Driving test examiners and staff at the Department for Work and Pensions (DWP) will walk out on strike today over demands for better pay, jobs and conditions.
Members of the Public and Commercial Services union (PCS) in Liverpool and Doncaster who are employed by the DWP will take action from Monday (19 December) until Christmas Eve, and then again from 29 to 31 December. The union said Doncaster Benefits Centre and Toxteth Jobcentre have been chosen for the first wave of DWP action because they are earmarked for closure.
The strikes will affect driving test centres in different parts of Great Britain at different times, with northern parts of the country to be impacted on Monday. Driving examiners and local driving test managers working for the Driver and Vehicle Standards Agency (DVSA) will take action across north-west England and Yorkshire and the Humber today in a programme of rolling regional action.
Walkouts on 28 to 31 December, and 3 January, will impact the east of England, East Midlands, West Midlands and parts of London, while further action from 4 to 10 January will affect London, south-east England, south-west England and Wales.
The strike action might affect:
- car driving tests
- motorcycle tests
- lorry, bus, coach and minibus driving tests (these are known as vocational tests)
- tractor or specialist vehicle driving tests
- approved driving instructor (ADI) part 2 (driving ability) or part 3 (instructional ability) tests
- ADI standards checks
- moped and motorcycle compulsory basic training (CBT) checks - but not the training courses themselves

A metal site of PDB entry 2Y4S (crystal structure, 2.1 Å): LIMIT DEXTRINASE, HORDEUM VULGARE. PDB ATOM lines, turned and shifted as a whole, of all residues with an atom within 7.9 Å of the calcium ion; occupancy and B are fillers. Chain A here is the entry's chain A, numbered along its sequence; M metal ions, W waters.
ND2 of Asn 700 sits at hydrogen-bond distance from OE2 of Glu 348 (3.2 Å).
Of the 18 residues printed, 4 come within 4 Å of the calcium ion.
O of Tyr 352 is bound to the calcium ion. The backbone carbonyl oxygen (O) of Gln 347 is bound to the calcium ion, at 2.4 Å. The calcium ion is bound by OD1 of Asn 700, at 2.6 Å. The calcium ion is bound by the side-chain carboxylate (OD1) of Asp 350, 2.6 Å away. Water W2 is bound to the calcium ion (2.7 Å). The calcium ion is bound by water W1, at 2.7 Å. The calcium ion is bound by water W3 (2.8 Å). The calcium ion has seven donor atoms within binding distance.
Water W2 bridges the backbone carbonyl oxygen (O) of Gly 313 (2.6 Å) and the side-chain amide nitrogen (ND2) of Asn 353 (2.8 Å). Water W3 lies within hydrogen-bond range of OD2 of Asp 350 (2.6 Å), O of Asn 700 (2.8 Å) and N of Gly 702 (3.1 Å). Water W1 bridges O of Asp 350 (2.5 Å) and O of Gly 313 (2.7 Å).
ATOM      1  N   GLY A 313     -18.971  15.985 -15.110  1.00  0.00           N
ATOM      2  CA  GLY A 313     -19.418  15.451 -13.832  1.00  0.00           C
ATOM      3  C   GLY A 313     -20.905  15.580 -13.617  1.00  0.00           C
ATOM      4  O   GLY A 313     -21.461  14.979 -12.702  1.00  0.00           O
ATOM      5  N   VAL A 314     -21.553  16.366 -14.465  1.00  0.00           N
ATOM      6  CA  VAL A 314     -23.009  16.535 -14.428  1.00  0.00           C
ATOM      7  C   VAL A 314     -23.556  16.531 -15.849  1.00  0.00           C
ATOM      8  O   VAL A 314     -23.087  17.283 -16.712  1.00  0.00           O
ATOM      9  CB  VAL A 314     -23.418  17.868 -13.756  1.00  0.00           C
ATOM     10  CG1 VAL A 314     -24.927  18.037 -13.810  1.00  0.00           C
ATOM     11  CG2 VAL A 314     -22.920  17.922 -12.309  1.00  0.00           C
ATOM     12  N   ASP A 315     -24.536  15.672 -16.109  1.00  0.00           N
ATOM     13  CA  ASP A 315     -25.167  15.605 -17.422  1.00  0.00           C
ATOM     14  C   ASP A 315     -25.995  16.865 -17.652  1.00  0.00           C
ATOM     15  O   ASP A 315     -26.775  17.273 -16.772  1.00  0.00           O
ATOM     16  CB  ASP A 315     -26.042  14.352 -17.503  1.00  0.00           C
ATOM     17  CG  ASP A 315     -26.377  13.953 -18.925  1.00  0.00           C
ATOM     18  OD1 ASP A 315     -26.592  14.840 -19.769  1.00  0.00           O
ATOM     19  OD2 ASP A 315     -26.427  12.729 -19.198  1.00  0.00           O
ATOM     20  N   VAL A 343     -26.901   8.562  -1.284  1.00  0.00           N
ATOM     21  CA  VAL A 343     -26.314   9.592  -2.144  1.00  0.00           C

Drivers taking a test with a private test provider will not be affected by the strike action, and theory tests will also not be impacted.
DVSA will automatically rebook driving tests if it cannot go ahead because of the strike action. Those who are affected will be sent the new details within five to 10 days, and do not need to contact DVSA.
PCS general secretary Mark Serwotka said: “The first week of our strikes has already caused disruption to farmers awaiting payments, learner drivers waiting to pass their tests and those using our roads – and it’s only going to get worse unless the government puts some money on the table. Our members carry our important jobs, keeping the country running, and deserve much more than the 2% pay rise they’ve been offered.”
Elsewhere, workers at National Highways will escalate action across England and Wales over the next few weeks, as will staff at Border Force, where workers will strike in six airports from 23 December.
Around 1,000 Border Force staff employed by the Home Office will walk out at London Heathrow, London Gatwick, Manchester, Birmingham, Cardiff and Glasgow airports on 23 to 26 December, and 28 to 31 December. Members will also strike at the port of Newhaven on the same dates.
A DWP spokesperson said: “We greatly value the work of our staff but the PCS union’s demands would cost the country an unaffordable £2.4 billion when the focus must be on bringing down inflation to ease the burden on households, protect the vulnerable and rebuild our economy.
“Benefits, the state pension and child maintenance payments are paid automatically and people who rely on that support will continue to receive it.”